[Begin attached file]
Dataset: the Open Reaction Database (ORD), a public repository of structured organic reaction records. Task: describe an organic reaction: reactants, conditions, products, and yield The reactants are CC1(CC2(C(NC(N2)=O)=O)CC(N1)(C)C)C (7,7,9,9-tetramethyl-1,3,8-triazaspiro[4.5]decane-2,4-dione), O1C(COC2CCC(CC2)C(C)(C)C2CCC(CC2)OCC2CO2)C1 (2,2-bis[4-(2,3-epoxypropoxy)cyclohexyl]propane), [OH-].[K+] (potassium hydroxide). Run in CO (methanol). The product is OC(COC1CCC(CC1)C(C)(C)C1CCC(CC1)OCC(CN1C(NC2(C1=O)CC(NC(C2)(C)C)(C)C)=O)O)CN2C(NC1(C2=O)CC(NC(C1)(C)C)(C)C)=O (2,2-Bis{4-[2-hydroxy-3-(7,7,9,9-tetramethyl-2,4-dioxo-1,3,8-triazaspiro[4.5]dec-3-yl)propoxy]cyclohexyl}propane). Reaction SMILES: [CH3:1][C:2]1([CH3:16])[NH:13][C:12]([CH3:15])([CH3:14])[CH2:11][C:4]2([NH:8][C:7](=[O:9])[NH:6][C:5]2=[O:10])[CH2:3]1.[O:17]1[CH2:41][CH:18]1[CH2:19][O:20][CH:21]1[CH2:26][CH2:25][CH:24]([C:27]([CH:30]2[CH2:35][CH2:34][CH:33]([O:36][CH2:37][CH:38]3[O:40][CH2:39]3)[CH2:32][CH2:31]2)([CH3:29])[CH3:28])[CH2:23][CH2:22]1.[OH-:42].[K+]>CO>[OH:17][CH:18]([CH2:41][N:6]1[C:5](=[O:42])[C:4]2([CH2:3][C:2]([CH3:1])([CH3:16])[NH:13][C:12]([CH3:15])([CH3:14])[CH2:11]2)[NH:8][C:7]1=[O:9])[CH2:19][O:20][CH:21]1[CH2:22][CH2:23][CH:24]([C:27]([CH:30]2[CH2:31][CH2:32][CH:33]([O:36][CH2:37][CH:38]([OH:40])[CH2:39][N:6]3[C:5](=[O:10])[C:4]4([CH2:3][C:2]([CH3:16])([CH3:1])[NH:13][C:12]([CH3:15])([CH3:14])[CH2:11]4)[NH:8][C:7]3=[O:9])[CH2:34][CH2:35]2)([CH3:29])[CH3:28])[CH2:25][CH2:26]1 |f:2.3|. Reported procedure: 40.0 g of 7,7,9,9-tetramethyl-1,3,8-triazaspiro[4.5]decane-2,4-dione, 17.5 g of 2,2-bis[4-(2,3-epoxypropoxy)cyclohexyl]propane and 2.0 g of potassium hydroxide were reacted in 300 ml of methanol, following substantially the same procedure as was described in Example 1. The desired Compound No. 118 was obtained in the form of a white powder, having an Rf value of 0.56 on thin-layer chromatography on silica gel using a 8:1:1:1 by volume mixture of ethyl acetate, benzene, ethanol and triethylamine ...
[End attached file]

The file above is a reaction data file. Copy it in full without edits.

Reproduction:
Dataset: the Open Reaction Database (ORD), a public repository of structured organic reaction records. Task: describe an organic reaction: reactants, conditions, products, and yield The reactants are CC1(CC2(C(NC(N2)=O)=O)CC(N1)(C)C)C (7,7,9,9-tetramethyl-1,3,8-triazaspiro[4.5]decane-2,4-dione), O1C(COC2CCC(CC2)C(C)(C)C2CCC(CC2)OCC2CO2)C1 (2,2-bis[4-(2,3-epoxypropoxy)cyclohexyl]propane), [OH-].[K+] (potassium hydroxide). Run in CO (methanol). The product is OC(COC1CCC(CC1)C(C)(C)C1CCC(CC1)OCC(CN1C(NC2(C1=O)CC(NC(C2)(C)C)(C)C)=O)O)CN2C(NC1(C2=O)CC(NC(C1)(C)C)(C)C)=O (2,2-Bis{4-[2-hydroxy-3-(7,7,9,9-tetramethyl-2,4-dioxo-1,3,8-triazaspiro[4.5]dec-3-yl)propoxy]cyclohexyl}propane). Reaction SMILES: [CH3:1][C:2]1([CH3:16])[NH:13][C:12]([CH3:15])([CH3:14])[CH2:11][C:4]2([NH:8][C:7](=[O:9])[NH:6][C:5]2=[O:10])[CH2:3]1.[O:17]1[CH2:41][CH:18]1[CH2:19][O:20][CH:21]1[CH2:26][CH2:25][CH:24]([C:27]([CH:30]2[CH2:35][CH2:34][CH:33]([O:36][CH2:37][CH:38]3[O:40][CH2:39]3)[CH2:32][CH2:31]2)([CH3:29])[CH3:28])[CH2:23][CH2:22]1.[OH-:42].[K+]>CO>[OH:17][CH:18]([CH2:41][N:6]1[C:5](=[O:42])[C:4]2([CH2:3][C:2]([CH3:1])([CH3:16])[NH:13][C:12]([CH3:15])([CH3:14])[CH2:11]2)[NH:8][C:7]1=[O:9])[CH2:19][O:20][CH:21]1[CH2:22][CH2:23][CH:24]([C:27]([CH:30]2[CH2:31][CH2:32][CH:33]([O:36][CH2:37][CH:38]([OH:40])[CH2:39][N:6]3[C:5](=[O:10])[C:4]4([CH2:3][C:2]([CH3:16])([CH3:1])[NH:13][C:12]([CH3:15])([CH3:14])[CH2:11]4)[NH:8][C:7]3=[O:9])[CH2:34][CH2:35]2)([CH3:29])[CH3:28])[CH2:25][CH2:26]1 |f:2.3|. Reported procedure: 40.0 g of 7,7,9,9-tetramethyl-1,3,8-triazaspiro[4.5]decane-2,4-dione, 17.5 g of 2,2-bis[4-(2,3-epoxypropoxy)cyclohexyl]propane and 2.0 g of potassium hydroxide were reacted in 300 ml of methanol, following substantially the same procedure as was described in Example 1. The desired Compound No. 118 was obtained in the form of a white powder, having an Rf value of 0.56 on thin-layer chromatography on silica gel using a 8:1:1:1 by volume mixture of ethyl acetate, benzene, ethanol and triethylamine ...